if(this.x < 0){
    this.setPosition(scene.width - 150, this.y);
    //computer scores
   } // end if
   if (this.x > scene.width){
    this.setPosition(150, this.y);
    //player scores
   } // end if
  } // end checkBounds

If the ball hits the top or bottom of the screen, invert dy to make it bounce. If it hits the left or right of the screen, move it to the other side.

Put some spin on the game ball

In traditional versions of Pong, the ball can be controlled by choosing where on the paddle to hit the ball. If you hit the ball near the top of the paddle, the ball will move upward. If you hit the ball near the center of the paddle, it will fly across the screen horizontally, and if you hit near the bottom, the ball will move downward.

  tBall.checkBounce = function(paddle){
   //responds to a collision with the given paddle
   //Max and min dy
   MAX = 10
   if (this.collidesWith(paddle)){
    this.setDX(this.dx * -1);  
    dy = this.y - paddle.y;
    dy = ((dy / paddle.height) * 2);
    dy *= MAX;
   } // end if
  } // end checkBounce

The dx value is easy to calculate because you simply invert dx to move in the other direction. The dy value is calculated by determining the difference between the ball's y position and that of the paddle:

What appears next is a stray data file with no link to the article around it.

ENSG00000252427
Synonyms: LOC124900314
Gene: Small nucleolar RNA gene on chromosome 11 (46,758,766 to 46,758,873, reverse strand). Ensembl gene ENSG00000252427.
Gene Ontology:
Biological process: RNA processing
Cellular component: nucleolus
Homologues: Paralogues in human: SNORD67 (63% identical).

1. Determine a maximum dy.

    This value determines the highest level of deflection you'll allow. If the MAX value is set to 10, the ball's dy value will be -10 at the top of the paddle, 0 at the middle, and 10 at the bottom of the paddle.

  2. Invert dx.

    If the ball is moving left, multiply the dx value by -1 to make it go right. If it's going right, the same operation (multiplying by -1) will make it go left. Any paddle collision inverts the ball's dx.

  3. Find the raw difference in y values.

    Calculate how far apart the y value of the paddle and the ball are.

  4. Normalize this value.

    If you divide the raw dy value by the height of the paddle, you'll get a range between -.5 and .5. Multiply that value by 2 to get a -1 to 1 range.

  5. Multiply the normalized dy by MAX.

    Multiplying the normalized dy value by the MAX value will give a dy value between -MAX and MAX.

How to improve the Pong game

While this Pong game has the basic behavior down, it's far from ready for actual play. Here are a few things to consider adding:

  • Add aesthetic appeal. You can do a lot to make it look better, from customizing the paddles to adding ball animations and sound effects.

  • Add scorekeeping. Add the ability to track user and computer scores. Also add some way to determine the end of the game.

  • Add powerups. Change the size of each paddle, invert the control of the player paddle, change the ball speed, make the ball occasionally invisible, or invert the ball-paddle collision algorithm for starters.

  • Tune up the AI. It gets pretty jittery when the ball is traveling in a flat trajectory. See if you can figure out a way to smooth out this behavior.